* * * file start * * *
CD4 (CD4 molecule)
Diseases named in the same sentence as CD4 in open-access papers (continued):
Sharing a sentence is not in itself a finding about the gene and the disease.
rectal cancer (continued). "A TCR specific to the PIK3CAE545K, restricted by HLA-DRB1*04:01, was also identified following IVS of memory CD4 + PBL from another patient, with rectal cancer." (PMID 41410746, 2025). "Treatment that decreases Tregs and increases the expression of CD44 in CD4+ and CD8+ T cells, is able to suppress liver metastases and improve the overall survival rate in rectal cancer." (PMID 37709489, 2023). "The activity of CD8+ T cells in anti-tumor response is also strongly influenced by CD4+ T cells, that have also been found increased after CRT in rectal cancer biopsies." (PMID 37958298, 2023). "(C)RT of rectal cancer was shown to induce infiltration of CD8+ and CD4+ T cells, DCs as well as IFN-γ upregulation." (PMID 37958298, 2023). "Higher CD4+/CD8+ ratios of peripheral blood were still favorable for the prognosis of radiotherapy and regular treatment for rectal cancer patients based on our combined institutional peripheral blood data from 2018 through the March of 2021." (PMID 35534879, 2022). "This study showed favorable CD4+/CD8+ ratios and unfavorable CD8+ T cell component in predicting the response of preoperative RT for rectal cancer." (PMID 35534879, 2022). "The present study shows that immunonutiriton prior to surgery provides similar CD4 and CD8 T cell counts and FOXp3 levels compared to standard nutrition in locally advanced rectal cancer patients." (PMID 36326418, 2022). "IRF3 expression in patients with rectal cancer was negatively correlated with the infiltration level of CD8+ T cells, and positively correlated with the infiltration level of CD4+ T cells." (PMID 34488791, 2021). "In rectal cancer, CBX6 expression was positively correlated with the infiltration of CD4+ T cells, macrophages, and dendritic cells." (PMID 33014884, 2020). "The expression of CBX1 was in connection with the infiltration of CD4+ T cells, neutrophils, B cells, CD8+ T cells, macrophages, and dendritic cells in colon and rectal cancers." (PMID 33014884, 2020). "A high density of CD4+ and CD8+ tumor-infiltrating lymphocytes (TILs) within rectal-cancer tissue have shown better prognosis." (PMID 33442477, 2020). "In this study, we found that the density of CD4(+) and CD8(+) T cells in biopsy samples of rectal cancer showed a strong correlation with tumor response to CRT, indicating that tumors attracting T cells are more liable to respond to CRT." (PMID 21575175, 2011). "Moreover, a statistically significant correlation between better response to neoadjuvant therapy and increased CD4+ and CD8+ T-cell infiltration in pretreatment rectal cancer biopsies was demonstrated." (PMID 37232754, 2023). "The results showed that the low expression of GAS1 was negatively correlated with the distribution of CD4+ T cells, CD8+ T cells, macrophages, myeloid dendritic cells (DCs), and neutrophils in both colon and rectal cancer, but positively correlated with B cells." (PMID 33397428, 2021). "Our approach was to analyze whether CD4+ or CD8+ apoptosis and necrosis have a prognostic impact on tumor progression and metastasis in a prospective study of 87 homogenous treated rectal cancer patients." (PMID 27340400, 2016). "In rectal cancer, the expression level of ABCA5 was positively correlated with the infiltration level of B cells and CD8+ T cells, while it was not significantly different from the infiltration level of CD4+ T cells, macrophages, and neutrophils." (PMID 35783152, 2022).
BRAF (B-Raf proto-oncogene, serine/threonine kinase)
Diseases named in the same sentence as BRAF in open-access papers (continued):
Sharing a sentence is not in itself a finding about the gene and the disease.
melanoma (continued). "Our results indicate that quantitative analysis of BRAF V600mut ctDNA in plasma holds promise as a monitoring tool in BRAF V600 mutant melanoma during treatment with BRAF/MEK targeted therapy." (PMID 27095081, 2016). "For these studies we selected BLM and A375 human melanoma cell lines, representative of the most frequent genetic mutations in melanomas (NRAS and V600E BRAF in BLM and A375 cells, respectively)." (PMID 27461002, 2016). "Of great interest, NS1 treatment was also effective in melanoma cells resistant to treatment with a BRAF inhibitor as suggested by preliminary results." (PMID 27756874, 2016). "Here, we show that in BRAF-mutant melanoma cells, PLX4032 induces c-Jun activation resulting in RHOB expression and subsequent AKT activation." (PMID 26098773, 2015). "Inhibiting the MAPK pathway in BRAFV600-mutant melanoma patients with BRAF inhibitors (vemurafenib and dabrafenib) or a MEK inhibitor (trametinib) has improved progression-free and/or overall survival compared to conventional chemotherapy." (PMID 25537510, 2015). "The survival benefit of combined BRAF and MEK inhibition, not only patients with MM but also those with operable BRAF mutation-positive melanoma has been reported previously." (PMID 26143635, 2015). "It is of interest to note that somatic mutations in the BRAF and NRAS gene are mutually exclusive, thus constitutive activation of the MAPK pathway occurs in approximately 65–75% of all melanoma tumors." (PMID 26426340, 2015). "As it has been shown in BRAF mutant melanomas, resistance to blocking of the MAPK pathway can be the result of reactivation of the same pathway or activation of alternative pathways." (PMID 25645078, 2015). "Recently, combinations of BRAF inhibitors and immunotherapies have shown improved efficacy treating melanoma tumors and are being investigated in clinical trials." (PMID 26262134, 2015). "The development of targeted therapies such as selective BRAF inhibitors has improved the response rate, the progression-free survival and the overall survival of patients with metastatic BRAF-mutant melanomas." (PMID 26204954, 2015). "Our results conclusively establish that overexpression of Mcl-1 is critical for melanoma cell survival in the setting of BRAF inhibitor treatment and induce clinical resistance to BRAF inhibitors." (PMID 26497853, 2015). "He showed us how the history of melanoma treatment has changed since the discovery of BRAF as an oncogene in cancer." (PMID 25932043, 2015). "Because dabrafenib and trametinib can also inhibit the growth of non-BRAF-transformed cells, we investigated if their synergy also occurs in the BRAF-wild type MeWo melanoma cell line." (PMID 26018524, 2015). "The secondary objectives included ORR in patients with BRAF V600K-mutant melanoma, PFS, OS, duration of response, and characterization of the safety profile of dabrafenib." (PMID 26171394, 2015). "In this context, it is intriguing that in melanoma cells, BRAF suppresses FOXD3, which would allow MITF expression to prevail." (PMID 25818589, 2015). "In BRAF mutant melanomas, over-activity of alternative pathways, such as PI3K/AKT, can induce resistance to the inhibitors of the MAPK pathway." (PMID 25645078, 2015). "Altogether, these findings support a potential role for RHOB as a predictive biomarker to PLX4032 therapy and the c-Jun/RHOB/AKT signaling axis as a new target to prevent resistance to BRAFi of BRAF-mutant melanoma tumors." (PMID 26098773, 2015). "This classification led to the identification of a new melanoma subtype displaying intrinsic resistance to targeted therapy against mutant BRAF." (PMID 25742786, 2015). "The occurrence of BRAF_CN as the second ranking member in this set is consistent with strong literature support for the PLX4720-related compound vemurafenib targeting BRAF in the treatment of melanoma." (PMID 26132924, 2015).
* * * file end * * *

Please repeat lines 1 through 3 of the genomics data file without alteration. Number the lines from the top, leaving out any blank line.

CD4 (CD4 molecule)
Diseases named in the same sentence as CD4 in open-access papers (continued):
Sharing a sentence is not in itself a finding about the gene and the disease.